Resist the Crazy

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by Michael Krieger, Liberty Blitzkrieg:

Where’s evil? It’s that large part of every man that wants to hate without limit, that wants to hate with God on its side. It’s that part of every man that finds all kinds of ugliness so attractive – it’s that part of an imbecile that punishes and vilifies and makes war gladly.

– Kurt Vonnegut, Mother Night

As things felt like they were spiraling out of control last week, as Americans and people around the world were inundated with endless videos of street violence in addition to reactionary calls to deploy the U.S. military to cities across the country, the temptation to lose control of one’s mental faculties and basic humanity was heightened.

I saw evidence of this all around me. There was a dark and vicious energy in the air, and it felt contagious.

The responses to the tweet above were encouraging and demonstrated many others sensed the same thing and were likewise troubled by it. The overall madness of last week reminded me of the months following Donald Trump’s election. In both cases, the worldview of large numbers of people was shaken to its core. I think the root cause of the breakdown in both instances was that many people’s model of what is “normal” was suddenly shattered.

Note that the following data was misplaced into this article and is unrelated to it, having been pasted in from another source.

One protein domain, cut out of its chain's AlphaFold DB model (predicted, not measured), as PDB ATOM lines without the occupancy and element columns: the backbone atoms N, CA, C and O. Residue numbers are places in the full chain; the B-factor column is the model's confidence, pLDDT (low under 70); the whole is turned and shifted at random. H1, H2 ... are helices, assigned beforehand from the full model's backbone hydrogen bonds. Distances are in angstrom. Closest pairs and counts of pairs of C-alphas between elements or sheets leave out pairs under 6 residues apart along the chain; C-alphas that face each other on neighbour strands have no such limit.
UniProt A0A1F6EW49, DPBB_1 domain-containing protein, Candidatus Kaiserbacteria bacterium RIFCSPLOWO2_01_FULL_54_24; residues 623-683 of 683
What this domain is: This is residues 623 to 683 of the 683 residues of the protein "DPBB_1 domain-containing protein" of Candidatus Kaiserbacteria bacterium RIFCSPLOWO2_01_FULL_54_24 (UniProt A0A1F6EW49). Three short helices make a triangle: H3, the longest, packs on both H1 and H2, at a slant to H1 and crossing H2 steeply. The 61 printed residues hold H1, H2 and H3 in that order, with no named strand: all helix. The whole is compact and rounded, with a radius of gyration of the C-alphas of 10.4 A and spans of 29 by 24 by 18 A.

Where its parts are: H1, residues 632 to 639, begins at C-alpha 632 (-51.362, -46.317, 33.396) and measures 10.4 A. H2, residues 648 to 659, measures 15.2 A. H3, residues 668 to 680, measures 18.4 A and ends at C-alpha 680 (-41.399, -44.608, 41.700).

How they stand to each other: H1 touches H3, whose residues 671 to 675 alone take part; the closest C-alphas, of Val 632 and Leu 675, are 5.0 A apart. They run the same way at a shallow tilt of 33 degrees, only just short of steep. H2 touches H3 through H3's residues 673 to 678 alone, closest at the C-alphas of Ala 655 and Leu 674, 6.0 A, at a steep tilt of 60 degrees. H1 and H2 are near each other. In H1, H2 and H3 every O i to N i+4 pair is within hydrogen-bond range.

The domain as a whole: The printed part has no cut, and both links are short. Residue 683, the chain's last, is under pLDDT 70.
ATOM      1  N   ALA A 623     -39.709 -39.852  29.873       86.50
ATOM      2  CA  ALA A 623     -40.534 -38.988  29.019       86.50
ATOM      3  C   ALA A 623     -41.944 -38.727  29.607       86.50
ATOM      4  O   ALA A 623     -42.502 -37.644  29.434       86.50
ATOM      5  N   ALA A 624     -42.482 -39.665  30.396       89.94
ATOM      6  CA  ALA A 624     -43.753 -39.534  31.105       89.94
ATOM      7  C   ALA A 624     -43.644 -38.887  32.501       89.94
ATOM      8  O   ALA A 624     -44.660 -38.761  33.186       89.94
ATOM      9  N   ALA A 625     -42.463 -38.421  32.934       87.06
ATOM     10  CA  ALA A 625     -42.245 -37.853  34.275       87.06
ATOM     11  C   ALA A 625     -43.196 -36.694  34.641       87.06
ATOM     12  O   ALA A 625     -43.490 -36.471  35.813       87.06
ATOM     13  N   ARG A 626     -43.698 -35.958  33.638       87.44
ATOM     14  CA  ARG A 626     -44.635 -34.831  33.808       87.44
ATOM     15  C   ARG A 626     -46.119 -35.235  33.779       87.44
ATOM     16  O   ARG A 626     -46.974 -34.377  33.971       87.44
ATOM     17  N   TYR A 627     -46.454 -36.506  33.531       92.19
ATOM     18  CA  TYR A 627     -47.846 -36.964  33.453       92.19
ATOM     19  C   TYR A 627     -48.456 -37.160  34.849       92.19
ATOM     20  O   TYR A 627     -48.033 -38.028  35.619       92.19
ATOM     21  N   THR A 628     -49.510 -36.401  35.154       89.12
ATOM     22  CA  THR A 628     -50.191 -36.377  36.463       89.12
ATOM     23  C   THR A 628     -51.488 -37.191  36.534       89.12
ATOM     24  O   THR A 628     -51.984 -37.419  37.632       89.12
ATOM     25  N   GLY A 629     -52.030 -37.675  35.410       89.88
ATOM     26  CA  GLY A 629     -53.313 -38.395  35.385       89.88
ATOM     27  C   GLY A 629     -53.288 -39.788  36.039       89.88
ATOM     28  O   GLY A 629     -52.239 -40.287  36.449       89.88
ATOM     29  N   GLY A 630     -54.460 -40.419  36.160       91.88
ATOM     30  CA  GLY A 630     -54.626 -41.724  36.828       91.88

For example, the idea of Donald Trump being elected president was so incomprehensible and concerning to so many, they completely lost it when he won. Likewise, images of American cities burning amidst widespread looting caused another group to crack. Neither group had fully come to grips with how broken and corrupt the U.S. economy and society had become, and that these sorts of things happen when states begin to fail.

The reaction to Trump being elected from many of those traumatized by it was to try to remove him at all costs, even if this meant spreading an outlandish Russiagate theory for three years straight. Likewise, the knee-jerk reaction from many to the riots was to send in the military to crush them. In both cases, those who had their comfort zones shattered responded by trying to make the uncomfortable situation go away as soon as possible. Nobody wanted to ask why.

Why was Trump elected? People are angry. Why did cities erupt into civil disobedience? People are angry. Lots of people are angry, but why? We should probably try to honestly answer that question sooner rather than later. There are a lot of very good reasons to be angry.

That being said, unless your life is in immediate danger, the best response to an event that shocks you to your core is to step back and take a deep breath.  You don’t have to like what’s happening, but you should consider what a productive or creative response to the situation might look like, as opposed to immediately resorting to an instant-gratification, emotionally charged, reptilian response. The response to a crisis is often worse than the crisis itself.

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